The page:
Nigel Hurlstone (b. 1970) studied for a BA in Embroidered Textiles at the former Manchester Polytechnic (now Manchester Metropolitan University) where he was awarded a first-class honours degree. He then gained a MA (distinction) in textiles and was one of the first graduates to be a awarded a Ph.D with practice by MMU in 2000. He has worked simultaneously as a practitioner, writer and senior lecturer for the past twenty years and in 2014, established a studio in Ffynnongroyw, North Wales.

The practice is first and foremost grounded in the process of stitch. Whilst hand and machine techniques are utilised, current work focusses more exclusively on machine based applications. Irish and Cornely machines are exploited for their mark making potential, but the majority of the work exploits the domestic machine with double and treble needles to produce new cloth structures rather than applied decoration. This approach to stitch often borrows the principles of loom based weave structures for inspiration. The resulting textiles are essentially hybrid cloths that in their aesthetic and structure exist between the disciplines of weave and embroidery. Stitch is used in conjunction with digitally printed substrates ranging from heavy pile surfaces such as velvet, to the finest of silk organzas. The work aims to fuse the printed and stitched mark within one surface, creating a unique textile in which processes of production become blurred and alchemy prevails. Perdominantly working for a gallery context, Hurlstone also produces sample work for trend forecasting and fashion applications.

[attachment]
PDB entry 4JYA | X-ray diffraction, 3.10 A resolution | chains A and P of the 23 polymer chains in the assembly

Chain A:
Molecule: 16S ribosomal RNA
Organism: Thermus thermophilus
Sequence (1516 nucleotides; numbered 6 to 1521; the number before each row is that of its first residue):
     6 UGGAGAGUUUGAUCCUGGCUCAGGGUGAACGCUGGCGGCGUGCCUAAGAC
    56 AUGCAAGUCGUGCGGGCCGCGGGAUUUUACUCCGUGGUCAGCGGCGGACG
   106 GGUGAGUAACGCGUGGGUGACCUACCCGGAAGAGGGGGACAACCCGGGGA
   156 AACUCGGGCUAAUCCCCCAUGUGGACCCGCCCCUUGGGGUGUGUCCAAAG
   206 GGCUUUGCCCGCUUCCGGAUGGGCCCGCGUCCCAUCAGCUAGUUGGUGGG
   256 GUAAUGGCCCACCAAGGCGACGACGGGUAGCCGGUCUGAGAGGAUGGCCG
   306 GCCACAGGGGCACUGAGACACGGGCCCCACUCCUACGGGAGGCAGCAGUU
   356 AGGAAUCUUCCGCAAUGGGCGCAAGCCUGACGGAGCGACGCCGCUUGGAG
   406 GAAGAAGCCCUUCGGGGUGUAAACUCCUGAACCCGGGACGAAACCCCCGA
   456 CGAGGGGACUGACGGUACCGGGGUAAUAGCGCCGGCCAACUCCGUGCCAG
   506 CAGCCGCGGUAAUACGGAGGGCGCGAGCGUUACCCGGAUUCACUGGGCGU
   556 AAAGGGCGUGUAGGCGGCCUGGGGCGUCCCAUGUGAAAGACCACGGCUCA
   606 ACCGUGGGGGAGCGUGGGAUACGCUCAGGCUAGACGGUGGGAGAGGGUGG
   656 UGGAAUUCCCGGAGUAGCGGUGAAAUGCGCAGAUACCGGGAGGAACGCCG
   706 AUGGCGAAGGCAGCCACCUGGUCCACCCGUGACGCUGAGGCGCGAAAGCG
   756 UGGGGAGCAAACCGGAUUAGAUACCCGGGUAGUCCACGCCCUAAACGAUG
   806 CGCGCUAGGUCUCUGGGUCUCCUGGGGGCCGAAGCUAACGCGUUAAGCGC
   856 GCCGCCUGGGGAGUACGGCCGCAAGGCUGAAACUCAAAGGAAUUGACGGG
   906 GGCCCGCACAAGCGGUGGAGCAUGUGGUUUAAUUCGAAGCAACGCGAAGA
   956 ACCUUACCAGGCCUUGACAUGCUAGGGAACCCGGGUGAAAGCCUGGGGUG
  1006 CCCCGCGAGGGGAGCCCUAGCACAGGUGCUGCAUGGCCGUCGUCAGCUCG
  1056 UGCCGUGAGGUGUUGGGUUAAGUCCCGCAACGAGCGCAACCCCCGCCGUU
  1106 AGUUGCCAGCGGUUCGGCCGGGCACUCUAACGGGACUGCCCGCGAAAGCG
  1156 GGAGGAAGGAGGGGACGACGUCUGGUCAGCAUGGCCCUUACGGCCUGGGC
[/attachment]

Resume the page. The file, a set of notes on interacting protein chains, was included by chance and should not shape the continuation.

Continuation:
In terms of content, visual practice is concerned with the (re)presentation of the photographic image through stitch and digital print processes, and examines central themes of masculinity, sexuality, loss and desire in both historical and contemporary contexts. Current work is concerned with revealing the marginalised and largely undocumented development of domestic homosexual relationships in Britain 1900-1970’s. It hopes to prompt new insights into representations of gay men in order to ‘re-scope’ the historic figure of the gay male away from Wildean models or Carpenter’s comradely ideals, to a cross-class, cross-economic and inter-generational grouping who possessed an assured sense of sexual agency and identity.

 The methods utilised in the work are also inter-disciplinary in their scope. Hurlstone has recently begun to explore the interface between writing, performance and object making within the gallery space. He has authored a series of six short stories which attempt to expand on the narratives held within the cloth based work. Performative ‘readings’ of those texts in combination with the production and ‘showing’ of artefacts, formulate new avenues for ways in which his craft, and the ideas which influence its production, can be accessed and understood.